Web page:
One Democratic politician, Senate Minority Leader Rob Ortt, voiced similar thoughts.
“This seems to be nothing more than a delay tactic or to provide some cover to say we’re doing something, but not really doing anything,” Ortt told Spectrum News in May.
The state Assembly allocated Davis Polk & Wardwell, the law firm hired to investigate Cuomo, just $250,000 in April, or enough for three weeks of work, according to The New York Post. The firm is expected to investigate the sexual harassment allegations as well as the nursing home order and its alleged cover-up.
We have more than enough evidence to proceed with our impeachment process. We must remove Cuomo from his position and hold him accountable for abusing his powers.https://t.co/lRuwAXBXsh pic.twitter.com/IRkRrFu9gV
— Ron T. Kim (@rontkim) May 24, 2021
“It’s indicative of a lack of seriousness,” Cam Macdonald, fellow at the Empire Center for Public Policy, told the DCNF regarding the budget.
The Assembly only began issuing subpoenas at the end of June, over three months after the investigation began. Impeachment charges have yet to be brought, and the Assembly’s slow pace and infrequent meetings have delayed the probe’s progress.
“If anyone was politically motivated to impeach the governor there would not be much stopping them from drawing up the charges,” Macdonald said.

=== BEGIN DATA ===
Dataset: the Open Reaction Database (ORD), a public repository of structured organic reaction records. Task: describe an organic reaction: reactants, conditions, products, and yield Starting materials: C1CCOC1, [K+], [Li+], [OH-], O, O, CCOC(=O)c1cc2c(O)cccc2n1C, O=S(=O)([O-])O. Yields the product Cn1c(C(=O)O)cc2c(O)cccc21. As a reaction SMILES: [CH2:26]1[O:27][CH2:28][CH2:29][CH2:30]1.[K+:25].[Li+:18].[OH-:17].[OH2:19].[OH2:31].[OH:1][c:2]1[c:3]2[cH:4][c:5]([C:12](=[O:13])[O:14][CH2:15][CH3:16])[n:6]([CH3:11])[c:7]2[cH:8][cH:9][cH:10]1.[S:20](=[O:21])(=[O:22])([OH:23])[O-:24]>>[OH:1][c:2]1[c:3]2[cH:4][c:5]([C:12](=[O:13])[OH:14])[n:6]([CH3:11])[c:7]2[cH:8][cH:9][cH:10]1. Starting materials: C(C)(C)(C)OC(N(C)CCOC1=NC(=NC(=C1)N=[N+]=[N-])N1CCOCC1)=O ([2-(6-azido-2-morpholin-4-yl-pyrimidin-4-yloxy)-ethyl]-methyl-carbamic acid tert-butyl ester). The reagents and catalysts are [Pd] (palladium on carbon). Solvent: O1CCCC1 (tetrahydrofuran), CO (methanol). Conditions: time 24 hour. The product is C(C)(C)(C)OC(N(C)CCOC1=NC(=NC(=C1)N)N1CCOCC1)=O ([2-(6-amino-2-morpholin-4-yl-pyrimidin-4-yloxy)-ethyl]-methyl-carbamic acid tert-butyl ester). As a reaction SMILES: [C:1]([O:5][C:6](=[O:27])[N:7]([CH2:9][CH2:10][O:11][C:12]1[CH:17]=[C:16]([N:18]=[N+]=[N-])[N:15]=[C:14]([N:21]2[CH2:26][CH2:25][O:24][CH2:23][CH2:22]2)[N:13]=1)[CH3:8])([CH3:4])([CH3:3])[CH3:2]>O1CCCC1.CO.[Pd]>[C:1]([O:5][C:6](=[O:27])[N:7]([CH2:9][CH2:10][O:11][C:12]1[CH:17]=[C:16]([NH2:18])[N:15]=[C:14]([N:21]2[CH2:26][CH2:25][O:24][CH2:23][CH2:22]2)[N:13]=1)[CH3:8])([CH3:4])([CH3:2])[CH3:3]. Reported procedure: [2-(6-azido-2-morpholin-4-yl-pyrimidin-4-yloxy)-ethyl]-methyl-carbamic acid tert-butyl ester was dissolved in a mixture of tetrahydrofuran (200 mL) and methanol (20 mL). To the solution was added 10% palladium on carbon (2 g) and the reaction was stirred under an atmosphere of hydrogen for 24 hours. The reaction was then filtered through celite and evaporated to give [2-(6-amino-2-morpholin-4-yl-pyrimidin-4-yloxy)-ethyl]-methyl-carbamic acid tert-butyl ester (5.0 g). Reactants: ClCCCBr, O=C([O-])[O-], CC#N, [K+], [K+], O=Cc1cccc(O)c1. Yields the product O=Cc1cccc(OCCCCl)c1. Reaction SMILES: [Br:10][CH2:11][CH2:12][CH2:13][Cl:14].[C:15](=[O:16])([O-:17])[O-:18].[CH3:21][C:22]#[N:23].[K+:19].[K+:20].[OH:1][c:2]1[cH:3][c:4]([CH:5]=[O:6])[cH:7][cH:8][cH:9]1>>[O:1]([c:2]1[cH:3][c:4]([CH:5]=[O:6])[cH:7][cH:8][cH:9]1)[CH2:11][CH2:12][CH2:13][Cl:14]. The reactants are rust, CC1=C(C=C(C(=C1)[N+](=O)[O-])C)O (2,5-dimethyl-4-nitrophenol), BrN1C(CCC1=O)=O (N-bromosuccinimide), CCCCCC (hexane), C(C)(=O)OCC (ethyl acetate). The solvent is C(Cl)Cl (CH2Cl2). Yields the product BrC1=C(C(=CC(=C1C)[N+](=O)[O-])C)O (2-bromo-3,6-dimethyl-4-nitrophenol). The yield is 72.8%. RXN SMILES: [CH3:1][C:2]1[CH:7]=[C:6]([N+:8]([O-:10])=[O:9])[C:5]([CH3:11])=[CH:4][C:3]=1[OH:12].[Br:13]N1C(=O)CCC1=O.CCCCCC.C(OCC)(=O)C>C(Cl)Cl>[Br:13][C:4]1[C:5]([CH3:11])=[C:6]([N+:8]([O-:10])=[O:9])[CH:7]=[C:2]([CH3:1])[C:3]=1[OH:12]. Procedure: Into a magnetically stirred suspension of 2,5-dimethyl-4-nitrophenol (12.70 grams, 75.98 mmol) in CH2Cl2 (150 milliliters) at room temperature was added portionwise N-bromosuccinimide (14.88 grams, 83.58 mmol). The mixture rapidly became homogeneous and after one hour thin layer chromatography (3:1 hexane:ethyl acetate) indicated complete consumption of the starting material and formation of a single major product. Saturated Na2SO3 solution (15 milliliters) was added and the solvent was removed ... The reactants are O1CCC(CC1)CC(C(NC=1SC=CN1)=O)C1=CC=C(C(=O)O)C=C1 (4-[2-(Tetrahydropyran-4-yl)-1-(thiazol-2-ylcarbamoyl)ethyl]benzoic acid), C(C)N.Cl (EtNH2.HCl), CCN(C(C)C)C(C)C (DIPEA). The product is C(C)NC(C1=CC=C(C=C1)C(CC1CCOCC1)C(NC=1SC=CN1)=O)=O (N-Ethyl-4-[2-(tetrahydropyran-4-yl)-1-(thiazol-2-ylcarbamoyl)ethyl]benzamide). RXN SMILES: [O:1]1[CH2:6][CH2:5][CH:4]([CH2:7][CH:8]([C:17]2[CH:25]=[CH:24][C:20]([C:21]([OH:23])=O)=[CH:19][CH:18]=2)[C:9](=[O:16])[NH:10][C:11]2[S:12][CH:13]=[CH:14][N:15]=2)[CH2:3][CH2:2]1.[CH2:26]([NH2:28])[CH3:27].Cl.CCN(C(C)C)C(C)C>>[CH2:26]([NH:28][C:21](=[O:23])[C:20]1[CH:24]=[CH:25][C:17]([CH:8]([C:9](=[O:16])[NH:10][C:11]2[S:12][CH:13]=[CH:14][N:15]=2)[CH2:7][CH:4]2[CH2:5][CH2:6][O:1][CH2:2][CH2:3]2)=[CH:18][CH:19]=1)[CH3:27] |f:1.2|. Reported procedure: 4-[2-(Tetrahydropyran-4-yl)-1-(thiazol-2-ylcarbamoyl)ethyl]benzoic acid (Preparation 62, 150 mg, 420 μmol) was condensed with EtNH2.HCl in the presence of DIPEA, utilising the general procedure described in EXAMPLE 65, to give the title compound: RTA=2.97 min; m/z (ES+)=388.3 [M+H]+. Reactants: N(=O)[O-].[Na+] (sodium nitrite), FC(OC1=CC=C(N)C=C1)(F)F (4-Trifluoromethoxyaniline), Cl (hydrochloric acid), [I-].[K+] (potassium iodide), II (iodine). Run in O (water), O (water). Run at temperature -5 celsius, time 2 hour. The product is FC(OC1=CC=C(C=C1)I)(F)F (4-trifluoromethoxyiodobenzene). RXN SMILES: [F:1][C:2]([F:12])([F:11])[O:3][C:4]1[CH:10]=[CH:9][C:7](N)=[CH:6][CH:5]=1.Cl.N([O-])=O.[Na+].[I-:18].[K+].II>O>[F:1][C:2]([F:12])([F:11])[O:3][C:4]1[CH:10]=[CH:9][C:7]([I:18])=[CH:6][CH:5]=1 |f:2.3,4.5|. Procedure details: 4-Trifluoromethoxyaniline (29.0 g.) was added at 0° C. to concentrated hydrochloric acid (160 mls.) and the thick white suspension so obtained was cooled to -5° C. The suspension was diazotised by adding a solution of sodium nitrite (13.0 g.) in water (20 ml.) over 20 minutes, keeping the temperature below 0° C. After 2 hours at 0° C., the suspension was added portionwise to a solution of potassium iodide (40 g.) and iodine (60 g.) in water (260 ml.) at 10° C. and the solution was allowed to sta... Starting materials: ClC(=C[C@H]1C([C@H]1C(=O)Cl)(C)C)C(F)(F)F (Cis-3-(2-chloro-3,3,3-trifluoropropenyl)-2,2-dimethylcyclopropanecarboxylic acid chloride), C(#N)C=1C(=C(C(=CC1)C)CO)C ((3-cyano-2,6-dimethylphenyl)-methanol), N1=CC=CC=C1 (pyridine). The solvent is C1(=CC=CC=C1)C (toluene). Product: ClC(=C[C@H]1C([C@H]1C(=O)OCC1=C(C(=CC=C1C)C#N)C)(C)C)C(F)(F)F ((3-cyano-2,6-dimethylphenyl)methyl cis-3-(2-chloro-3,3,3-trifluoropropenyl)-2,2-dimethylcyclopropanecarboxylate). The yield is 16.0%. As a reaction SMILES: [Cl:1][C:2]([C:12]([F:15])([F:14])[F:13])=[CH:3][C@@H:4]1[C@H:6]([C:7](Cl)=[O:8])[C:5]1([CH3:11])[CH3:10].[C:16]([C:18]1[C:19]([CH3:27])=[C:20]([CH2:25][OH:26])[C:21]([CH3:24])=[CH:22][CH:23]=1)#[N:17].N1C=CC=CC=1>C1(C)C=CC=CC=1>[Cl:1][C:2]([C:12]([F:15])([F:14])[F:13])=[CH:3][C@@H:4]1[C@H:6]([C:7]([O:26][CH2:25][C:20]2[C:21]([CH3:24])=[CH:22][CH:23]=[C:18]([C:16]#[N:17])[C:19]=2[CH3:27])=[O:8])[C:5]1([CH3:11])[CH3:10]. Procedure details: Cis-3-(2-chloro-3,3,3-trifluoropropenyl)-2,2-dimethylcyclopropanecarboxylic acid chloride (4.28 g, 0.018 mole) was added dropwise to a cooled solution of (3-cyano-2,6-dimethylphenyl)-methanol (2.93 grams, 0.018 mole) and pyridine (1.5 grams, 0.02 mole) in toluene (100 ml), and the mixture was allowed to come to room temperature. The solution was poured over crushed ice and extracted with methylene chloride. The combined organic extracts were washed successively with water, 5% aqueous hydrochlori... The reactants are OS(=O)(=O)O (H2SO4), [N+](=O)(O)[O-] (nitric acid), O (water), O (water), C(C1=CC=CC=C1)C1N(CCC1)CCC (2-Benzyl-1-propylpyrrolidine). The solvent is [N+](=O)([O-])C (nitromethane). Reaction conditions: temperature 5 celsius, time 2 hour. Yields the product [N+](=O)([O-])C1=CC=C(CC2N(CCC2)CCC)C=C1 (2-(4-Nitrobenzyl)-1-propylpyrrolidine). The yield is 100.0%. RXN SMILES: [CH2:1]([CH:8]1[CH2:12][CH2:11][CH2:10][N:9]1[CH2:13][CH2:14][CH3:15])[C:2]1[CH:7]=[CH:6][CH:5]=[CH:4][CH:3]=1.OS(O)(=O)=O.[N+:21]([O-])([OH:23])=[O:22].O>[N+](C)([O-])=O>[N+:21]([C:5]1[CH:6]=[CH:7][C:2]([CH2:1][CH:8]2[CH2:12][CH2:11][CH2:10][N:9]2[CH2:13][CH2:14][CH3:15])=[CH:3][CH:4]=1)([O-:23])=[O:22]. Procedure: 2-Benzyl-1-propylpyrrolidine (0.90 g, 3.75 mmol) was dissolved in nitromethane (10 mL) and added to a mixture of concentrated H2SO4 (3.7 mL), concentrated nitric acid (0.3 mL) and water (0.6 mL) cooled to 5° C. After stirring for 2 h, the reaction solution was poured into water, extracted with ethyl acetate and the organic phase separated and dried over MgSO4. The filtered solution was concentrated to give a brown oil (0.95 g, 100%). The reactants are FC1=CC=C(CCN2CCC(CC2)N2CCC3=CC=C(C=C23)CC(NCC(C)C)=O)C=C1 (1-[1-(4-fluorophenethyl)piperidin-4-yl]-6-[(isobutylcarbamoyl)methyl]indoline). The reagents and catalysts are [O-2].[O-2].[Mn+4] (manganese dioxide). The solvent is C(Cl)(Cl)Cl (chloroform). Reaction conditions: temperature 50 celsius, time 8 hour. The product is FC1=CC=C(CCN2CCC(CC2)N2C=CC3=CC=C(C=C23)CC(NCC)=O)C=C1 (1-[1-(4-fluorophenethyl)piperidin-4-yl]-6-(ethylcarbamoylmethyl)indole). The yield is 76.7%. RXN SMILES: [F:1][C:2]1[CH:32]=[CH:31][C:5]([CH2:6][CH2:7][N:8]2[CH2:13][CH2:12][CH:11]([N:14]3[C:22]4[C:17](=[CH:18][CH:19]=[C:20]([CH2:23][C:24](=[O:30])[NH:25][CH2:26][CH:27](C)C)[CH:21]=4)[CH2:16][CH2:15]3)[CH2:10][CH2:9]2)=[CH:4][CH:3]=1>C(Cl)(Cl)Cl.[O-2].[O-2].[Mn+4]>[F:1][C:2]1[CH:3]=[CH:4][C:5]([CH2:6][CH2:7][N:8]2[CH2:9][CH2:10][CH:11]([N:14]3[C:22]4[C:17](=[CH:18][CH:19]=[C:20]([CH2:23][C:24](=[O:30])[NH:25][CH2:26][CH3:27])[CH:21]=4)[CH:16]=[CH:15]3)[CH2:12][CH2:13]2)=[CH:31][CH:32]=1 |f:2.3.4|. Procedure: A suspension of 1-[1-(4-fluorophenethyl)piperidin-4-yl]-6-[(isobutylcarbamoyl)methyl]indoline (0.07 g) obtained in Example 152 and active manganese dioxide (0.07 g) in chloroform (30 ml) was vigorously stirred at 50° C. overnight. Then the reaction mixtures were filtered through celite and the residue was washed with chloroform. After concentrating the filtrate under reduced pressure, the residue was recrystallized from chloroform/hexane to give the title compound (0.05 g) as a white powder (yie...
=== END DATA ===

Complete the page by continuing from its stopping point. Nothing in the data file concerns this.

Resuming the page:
The FBI and EDNY’s criminal investigation, formerly headed by Trump appointee Seth DuCharme, was taken over by Biden appointee Mark Lesko in March, who was himself replaced by Jacquelyn Kasulis in June.
“My own intuition is that pigs will fly before the Biden administration takes any action against the Cuomo administration,” McCarthy wrote in National Review.
As a criminal investigation, the probe will have to find evidence Cuomo broke the law, which some say might be difficult.
“I think it’s a bit of a stretch to find anything criminal in any of it, as bad as it was,” Macdonald told the DCNF. “Are there situations where people have civil cases against the governor? Now that’s possible.”
Dean agreed that proving criminal behavior would be hard, adding “we will probably never get justice for the deaths of our loved ones.”
Cuomo’s office did not respond to the Daily Caller News Foundation’s request for comment.